We then left the shelter of the islands which didn't help Ed and headed for a peculiar rock formation called Champagne Rock, as it looked like a pair of Champagne bottles. Then we went further along through the roughest seas to visit a sea cave, about 15 m high. The boat went right inside and the swell could be seen on the cave walls, probably 3 or 4 metres.

    Ed was moaning byt his stage, but this was then end of the tour and we sped back to the harbour, taking about 30 minutes, but getting calmer as we went so by the time we landed all was well! We got dropped back on Whitianga side so we could have lunch in the coffee shop from earlier. The kids played in the waterfront playground a bit and we looked around the Whitianga Museum. This had won awads and we could see why. It was small but packed with stuff and had some good interactive stuff on New Zealand birds, an old schoolroom, a bach (holiday hut), Captain Cook and other stories about the area.

    We caught teh ferry back across and drove back tot eh campsite and hired a shovel from reception to go to the beach and dig for our hot water spa. We got to the beach about 5 minutes after low tide - perfect timing we thought. However the tide was not far out and some people were returning from around the rocks where the fissures that produce the hot water are and having to wade through the waves. They said their pools were just being washed away by the sea coming in and that the tide just wasn't low enough today. This was bad luck for us, but you can't control nature.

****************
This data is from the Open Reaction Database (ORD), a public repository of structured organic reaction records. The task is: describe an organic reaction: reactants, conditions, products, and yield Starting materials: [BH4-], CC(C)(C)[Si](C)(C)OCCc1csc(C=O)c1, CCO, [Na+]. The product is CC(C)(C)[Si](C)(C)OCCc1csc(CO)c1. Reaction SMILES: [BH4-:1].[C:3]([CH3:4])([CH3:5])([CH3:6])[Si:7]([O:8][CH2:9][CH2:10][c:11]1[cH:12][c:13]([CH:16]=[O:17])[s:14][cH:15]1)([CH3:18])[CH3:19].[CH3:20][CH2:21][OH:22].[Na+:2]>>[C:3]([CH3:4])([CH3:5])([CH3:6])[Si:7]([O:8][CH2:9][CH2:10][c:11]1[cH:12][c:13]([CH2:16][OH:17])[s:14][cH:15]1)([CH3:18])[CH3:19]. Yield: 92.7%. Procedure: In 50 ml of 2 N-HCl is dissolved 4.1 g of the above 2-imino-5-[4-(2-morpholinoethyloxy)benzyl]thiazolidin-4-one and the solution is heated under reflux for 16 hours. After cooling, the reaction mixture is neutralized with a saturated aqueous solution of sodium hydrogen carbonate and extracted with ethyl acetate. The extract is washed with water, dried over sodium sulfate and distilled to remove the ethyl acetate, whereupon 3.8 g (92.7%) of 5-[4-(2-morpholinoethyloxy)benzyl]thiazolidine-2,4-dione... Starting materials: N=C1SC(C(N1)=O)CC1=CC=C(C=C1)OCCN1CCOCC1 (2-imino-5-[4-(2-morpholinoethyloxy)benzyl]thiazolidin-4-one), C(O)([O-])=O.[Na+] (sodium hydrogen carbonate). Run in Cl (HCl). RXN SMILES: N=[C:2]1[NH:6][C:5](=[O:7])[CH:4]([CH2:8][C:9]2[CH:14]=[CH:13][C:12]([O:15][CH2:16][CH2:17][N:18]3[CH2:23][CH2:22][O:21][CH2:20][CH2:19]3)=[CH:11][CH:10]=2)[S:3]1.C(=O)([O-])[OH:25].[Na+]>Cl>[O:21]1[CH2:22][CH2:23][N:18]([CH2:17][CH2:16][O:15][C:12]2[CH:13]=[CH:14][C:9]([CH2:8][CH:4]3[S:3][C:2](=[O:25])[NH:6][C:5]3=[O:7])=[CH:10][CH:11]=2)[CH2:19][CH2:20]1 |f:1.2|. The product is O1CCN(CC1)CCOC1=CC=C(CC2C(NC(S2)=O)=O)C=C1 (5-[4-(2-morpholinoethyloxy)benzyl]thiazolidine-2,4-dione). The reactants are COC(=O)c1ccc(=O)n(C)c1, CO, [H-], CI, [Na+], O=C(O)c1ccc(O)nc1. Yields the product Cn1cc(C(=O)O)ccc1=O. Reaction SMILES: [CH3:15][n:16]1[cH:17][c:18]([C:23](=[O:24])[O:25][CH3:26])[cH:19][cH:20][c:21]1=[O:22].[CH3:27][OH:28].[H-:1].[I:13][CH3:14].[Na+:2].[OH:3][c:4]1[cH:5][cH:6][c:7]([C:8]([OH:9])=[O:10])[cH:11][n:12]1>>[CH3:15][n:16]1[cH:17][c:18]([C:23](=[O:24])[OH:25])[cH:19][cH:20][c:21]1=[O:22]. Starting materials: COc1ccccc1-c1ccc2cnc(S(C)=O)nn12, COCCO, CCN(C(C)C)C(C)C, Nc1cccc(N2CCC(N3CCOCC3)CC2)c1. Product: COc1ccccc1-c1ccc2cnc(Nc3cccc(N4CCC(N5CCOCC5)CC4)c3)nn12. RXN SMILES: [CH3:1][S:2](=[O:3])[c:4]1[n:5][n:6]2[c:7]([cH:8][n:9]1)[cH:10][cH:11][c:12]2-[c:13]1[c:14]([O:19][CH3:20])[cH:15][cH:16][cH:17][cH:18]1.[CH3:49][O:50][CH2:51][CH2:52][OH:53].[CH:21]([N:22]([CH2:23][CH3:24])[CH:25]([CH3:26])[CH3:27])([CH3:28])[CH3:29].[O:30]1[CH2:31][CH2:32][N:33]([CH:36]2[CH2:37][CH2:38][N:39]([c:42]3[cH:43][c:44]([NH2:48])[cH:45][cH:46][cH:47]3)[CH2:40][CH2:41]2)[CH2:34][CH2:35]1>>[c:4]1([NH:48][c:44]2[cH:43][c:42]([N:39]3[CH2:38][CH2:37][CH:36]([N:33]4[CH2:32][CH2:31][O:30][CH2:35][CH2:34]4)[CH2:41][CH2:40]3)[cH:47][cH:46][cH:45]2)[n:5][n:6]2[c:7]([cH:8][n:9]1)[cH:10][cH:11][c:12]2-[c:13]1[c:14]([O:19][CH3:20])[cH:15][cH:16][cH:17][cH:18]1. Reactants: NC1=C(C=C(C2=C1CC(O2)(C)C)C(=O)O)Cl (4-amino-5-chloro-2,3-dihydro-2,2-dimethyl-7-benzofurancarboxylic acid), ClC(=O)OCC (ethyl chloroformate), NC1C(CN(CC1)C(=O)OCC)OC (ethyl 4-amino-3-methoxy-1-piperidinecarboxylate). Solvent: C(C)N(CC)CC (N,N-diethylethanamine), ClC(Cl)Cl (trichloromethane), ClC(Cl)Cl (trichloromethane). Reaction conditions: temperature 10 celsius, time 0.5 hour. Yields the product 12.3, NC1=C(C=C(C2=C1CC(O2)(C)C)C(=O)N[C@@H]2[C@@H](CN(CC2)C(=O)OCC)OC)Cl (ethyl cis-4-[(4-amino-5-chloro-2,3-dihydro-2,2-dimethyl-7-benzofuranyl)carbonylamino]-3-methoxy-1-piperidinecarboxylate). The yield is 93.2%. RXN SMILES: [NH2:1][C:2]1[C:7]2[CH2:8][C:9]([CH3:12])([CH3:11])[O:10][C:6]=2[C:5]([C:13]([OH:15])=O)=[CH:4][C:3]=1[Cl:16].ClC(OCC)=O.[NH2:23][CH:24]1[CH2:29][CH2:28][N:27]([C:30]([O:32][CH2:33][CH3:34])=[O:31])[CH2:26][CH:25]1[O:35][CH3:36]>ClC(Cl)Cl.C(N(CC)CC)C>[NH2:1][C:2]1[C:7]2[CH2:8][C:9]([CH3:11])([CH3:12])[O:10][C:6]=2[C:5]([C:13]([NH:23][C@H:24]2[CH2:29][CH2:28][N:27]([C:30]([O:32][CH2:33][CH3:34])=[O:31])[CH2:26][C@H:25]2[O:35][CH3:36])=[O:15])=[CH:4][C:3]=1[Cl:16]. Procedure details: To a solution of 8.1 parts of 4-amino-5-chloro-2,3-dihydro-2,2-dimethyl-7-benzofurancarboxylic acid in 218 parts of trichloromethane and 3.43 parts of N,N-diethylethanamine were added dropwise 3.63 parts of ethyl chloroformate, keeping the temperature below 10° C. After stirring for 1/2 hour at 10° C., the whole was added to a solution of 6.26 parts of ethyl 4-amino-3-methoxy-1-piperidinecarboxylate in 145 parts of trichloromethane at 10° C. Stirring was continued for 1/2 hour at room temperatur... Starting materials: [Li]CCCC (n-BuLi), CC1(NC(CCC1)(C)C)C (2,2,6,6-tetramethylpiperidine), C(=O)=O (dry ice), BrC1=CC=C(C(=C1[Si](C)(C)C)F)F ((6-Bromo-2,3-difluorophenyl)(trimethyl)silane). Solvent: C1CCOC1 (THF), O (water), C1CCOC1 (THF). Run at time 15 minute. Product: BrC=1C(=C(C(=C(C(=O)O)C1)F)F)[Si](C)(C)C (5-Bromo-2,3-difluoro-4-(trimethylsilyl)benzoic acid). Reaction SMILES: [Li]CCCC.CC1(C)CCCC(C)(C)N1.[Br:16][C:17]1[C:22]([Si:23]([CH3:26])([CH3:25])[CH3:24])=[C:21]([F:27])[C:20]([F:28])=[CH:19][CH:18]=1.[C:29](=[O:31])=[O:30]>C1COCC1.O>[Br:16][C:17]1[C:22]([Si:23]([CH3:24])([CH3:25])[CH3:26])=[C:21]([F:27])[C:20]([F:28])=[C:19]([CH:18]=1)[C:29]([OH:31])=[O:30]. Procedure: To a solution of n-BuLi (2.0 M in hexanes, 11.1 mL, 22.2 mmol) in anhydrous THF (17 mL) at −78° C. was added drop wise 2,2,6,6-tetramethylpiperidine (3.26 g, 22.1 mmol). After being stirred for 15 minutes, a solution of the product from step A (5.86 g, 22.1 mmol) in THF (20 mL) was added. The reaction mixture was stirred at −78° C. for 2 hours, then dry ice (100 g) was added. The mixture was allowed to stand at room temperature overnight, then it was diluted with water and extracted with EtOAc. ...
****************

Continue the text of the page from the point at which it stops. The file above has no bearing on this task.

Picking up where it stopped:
We went back tot eh campsite and the kids went on the go kart bikes they had there and in the playground which had the obligatory jumping pillow. I went back down to the beach and took a few photos 0 the tide was still as before.

    About 6we went to the Purangi Winery, which did wood fired pizza as well as wine tasting. we were met by the host, a larger than life character in his mid 30's I'd say who's family had had the winery for 60 years - he had been born i Hong Kong. He gave us a free glass oif their cider "to get the party started", then explained the pizza menu - plain margarita or supreme with loads on (including an egg very NZ thing), or pretty much anything we wnated in between. We went for a supreme, half with cheese, half not and a ham and olive with no cheese for Ed. Tash had chicken nuggets an chips. He left the door tot he tasting room open for us (shame we had to drive home, they he did offer for us to freedom camp in the yard!)

    We went through to the restaurant room where there were various communal tables, a table tennis table in the centre, table football, darts and cards. We sat near the fire and I nearly sat on a black cat resting in a chair - we left him there and sat around him. We had a bottle of the winery Chardonnay which was very nice, then the owner came and chatted to us about Fejoia, a fruit NZ folks eat, with the Kiwi Fruit largely for export. Fejoia doesn't keep or travel well, but he had some frozen ones he brought out for us to try along with a Fejoia liqueur, a spritzer, some plum liquer, a port and limoncello as a tasting platter. Again if only we weren't driving!

    The kids played table tennis while the food came - when it did the pizzas were great - seasoned with fresh herbs from the garden. We ate the lot, then kids played more table tennis and darts, then we played a few gmes of cards, then more darts and table tennis before sadly leaving. Food, atmosphere, host all combined to make this the best meal out we had had in NZ - great place, shame it's not closer to home.

    We went hoem and watched Elle dvd (again) then bed.